Open Access at the Crossroads

annokerson_300x400Discussions of open access to online journal content go back 20 or more years.  In 1995, James O'Donnell and I co-edited perhaps the first book -- but by no means the last -- on this theme.[i]  Based on a series of internet discussions about "self-archiving," that book laid the foundations for what was later called Green Open Access, where articles are typically posted to authors' web sites, or subject repositories, or institutional repositories. Our book appeared around the time STM publishers began offering online subscriptions to their journals.  The intervening years have seen a burgeoning OA interest in the library/research community, enormous expansion of openly available repository content[ii], and an explosion of business success for publishers utilizing a traditional subscription model, first adapted to the online environment and then to OA.  Time has passed, much has happened, and I find myself open-minded, optimistic, and skeptical all at once when it comes to the OA movement.  And sometimes I feel a little marginalized around so many people who are so fierce and urgent and expostulatory on the topic. Open access experiments, pilots, and startups have, in those 20+ years, have become legion.  This new OA world should be deemed a success, except, of course, that it falls short of total victory:  all information freely available to everyone all of the time.  And while that vision spurs many ever onward, it can also lead to frictions and factions as well-meaning folks spar over the best ways forward.  What's up? Take "journal flipping" as an example.  In May 2015, for the LJ Open Access Series, a group of us presented a webinar on this model that has lately achieved recent visibility, notoriety, and controversy.  Analytical work at the Max Planck Institute had determined that there is enough money in library funds to pay Article Processing Charges instead of subscription fees, and thereby convert ("flip") all articles to OA.  The "OA2020 initiative" has met with downright skepticism (most heavily from the US) and huge support (among Europeans and many others).[iii]  Some strong words have been exchanged. Hmmm:  pragmatically, why not support numerous experiments in business models?  Flipping journals to an author-pays model is promising in interesting ways, not least because it could give experimental evidence of all the ways authors, institutions, publishers, and readers would react to change of that kind.  Flipping has been successfully demonstrated with the SCOAP3 particle physics OA project (with which I've been closely connected for several years now).[iv]  SCOAP3 demonstrates that over 3,000 libraries worldwide can negotiate for APC prices well below the norm and contain prices over time.  Yes, it took a lot of work to do this particular "flip" but as for the result:  what's not to like?  Could this be ported to other disciplines?  In some cases yes, but not always. There is no single path to open access.  Pragmatic experiments can show us both consequences and impact on the market.  There are real concerns about flipping – and about nearly every other model now proposed.  We ought to be as scientific about our publishing (gathering evidence, framing new hypotheses, and adjusting experiments) as we are about our science. Lighten up, folks -- we don't live in a time of disaster and gloom when we require draconian measures to make scholarly publishing great again.  We have opportunities before us to make the system better, more efficient, and more effective than ever.  Can we learn to embrace possibilities open-mindedly and work with all interested parties?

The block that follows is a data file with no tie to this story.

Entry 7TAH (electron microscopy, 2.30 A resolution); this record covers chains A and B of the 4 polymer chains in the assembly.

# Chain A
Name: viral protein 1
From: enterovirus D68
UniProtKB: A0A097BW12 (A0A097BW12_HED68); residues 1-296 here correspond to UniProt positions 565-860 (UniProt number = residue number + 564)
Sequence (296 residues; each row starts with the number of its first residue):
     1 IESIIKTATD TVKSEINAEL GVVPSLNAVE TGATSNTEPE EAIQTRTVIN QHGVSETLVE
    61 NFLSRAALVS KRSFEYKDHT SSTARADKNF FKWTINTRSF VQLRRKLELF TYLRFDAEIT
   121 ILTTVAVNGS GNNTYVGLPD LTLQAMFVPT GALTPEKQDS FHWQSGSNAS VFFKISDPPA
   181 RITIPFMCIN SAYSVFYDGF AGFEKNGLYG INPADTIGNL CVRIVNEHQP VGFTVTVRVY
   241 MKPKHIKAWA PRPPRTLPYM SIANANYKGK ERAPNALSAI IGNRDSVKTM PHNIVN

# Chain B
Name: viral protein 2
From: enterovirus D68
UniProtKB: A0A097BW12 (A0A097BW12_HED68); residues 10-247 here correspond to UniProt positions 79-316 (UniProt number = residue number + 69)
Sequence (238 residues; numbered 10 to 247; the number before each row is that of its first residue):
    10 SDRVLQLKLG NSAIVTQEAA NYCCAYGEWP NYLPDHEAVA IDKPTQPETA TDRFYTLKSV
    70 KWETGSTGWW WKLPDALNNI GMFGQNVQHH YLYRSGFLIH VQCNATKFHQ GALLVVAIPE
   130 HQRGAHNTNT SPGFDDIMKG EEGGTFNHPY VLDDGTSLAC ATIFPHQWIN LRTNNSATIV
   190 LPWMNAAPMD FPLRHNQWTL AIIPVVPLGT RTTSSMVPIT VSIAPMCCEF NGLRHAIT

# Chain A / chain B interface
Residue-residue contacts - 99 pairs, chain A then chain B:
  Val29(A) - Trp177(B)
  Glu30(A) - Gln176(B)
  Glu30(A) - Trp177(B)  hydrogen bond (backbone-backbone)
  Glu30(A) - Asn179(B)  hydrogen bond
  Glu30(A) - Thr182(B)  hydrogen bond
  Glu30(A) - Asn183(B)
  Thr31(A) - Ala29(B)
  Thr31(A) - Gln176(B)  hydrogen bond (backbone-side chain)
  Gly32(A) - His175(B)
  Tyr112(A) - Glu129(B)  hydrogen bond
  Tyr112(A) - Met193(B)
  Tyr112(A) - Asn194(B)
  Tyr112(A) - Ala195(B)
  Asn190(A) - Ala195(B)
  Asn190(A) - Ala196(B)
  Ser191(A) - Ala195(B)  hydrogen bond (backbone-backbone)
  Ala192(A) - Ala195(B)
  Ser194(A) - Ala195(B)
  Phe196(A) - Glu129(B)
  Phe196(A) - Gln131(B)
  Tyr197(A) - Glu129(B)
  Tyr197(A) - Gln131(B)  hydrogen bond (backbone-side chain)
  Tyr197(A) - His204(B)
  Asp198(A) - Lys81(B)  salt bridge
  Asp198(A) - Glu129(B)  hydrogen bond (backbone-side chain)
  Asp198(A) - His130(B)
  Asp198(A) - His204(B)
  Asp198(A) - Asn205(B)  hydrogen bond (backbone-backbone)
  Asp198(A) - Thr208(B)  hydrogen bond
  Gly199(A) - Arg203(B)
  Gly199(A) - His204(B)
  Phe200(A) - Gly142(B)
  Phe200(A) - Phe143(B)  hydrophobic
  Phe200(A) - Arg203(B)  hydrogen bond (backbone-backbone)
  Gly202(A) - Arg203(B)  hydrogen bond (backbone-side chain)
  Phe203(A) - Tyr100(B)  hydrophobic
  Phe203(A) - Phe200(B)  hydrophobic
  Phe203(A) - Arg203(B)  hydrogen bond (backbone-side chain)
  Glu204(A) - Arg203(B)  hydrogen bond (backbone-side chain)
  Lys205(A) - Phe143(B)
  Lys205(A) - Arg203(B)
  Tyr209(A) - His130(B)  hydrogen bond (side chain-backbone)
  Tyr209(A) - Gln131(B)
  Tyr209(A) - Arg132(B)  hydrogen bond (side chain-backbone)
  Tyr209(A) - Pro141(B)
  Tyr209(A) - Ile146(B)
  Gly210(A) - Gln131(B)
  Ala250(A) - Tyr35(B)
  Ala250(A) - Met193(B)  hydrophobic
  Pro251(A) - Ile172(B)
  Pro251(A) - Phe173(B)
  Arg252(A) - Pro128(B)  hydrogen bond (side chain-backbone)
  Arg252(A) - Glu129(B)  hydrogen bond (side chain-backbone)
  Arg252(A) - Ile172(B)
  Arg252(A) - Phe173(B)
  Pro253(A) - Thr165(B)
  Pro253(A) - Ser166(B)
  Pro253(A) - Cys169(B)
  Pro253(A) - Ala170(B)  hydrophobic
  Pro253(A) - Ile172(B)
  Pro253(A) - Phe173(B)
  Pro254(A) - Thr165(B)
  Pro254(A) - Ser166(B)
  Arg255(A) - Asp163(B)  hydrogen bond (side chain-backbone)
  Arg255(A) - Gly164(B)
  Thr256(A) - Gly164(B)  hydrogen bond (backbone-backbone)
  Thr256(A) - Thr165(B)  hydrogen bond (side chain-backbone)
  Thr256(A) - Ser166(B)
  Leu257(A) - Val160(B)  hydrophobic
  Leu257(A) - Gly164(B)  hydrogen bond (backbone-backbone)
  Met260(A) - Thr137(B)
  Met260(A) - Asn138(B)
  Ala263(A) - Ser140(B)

[i] Ann Okerson & James O'Donnell, eds.  Scholarly Journals at the Crossroads:  a Subversive Proposal for Electronic Publishing.  Washington, DC, Association of Research Libraries, June 1995. [ii] On October 6, 2016, Heather Morrison writes that "Globally OA repository contents have exceeded a milestone of over 100 million documents" and DOAJ is adding on average 1.5 titles per day. [iii] For a summary, see "The Great Flip," by Ann Okerson, in Against the Grain, June 2016, pp 86 and 83. [iv] See: Open Access In Action

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